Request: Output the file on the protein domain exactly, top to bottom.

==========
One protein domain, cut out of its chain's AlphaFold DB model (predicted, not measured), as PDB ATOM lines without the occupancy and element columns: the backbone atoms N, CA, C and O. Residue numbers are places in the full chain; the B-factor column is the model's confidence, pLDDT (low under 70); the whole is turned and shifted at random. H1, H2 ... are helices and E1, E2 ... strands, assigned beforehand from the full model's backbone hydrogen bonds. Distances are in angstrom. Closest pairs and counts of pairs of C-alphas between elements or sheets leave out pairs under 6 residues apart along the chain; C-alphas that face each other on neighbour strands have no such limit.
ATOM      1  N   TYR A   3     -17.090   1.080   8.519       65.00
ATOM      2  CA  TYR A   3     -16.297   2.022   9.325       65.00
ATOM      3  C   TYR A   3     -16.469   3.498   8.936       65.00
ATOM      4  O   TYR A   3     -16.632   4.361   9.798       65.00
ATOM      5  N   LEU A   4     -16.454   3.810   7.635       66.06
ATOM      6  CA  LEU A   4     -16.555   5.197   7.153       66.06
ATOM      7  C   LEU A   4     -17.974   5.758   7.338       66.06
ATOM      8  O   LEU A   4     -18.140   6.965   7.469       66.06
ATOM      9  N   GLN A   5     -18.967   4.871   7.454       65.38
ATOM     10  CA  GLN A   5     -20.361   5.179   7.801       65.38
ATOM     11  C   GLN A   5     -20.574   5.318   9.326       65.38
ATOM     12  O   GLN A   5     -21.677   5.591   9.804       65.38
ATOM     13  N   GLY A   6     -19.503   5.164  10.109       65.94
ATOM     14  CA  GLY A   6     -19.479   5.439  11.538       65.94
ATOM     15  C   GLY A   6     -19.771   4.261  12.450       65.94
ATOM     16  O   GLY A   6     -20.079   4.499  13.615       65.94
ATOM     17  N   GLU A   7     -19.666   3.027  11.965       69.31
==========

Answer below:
One protein domain, cut out of its chain's AlphaFold DB model (predicted, not measured), as PDB ATOM lines without the occupancy and element columns: the backbone atoms N, CA, C and O. Residue numbers are places in the full chain; the B-factor column is the model's confidence, pLDDT (low under 70); the whole is turned and shifted at random. H1, H2 ... are helices and E1, E2 ... strands, assigned beforehand from the full model's backbone hydrogen bonds. Distances are in angstrom. Closest pairs and counts of pairs of C-alphas between elements or sheets leave out pairs under 6 residues apart along the chain; C-alphas that face each other on neighbour strands have no such limit.
ATOM      1  N   TYR A   3     -17.090   1.080   8.519       65.00
ATOM      2  CA  TYR A   3     -16.297   2.022   9.325       65.00
ATOM      3  C   TYR A   3     -16.469   3.498   8.936       65.00
ATOM      4  O   TYR A   3     -16.632   4.361   9.798       65.00
ATOM      5  N   LEU A   4     -16.454   3.810   7.635       66.06
ATOM      6  CA  LEU A   4     -16.555   5.197   7.153       66.06
ATOM      7  C   LEU A   4     -17.974   5.758   7.338       66.06
ATOM      8  O   LEU A   4     -18.140   6.965   7.469       66.06
ATOM      9  N   GLN A   5     -18.967   4.871   7.454       65.38
ATOM     10  CA  GLN A   5     -20.361   5.179   7.801       65.38
ATOM     11  C   GLN A   5     -20.574   5.318   9.326       65.38
ATOM     12  O   GLN A   5     -21.677   5.591   9.804       65.38
ATOM     13  N   GLY A   6     -19.503   5.164  10.109       65.94
ATOM     14  CA  GLY A   6     -19.479   5.439  11.538       65.94
ATOM     15  C   GLY A   6     -19.771   4.261  12.450       65.94
ATOM     16  O   GLY A   6     -20.079   4.499  13.615       65.94
ATOM     17  N   GLU A   7     -19.666   3.027  11.965       69.31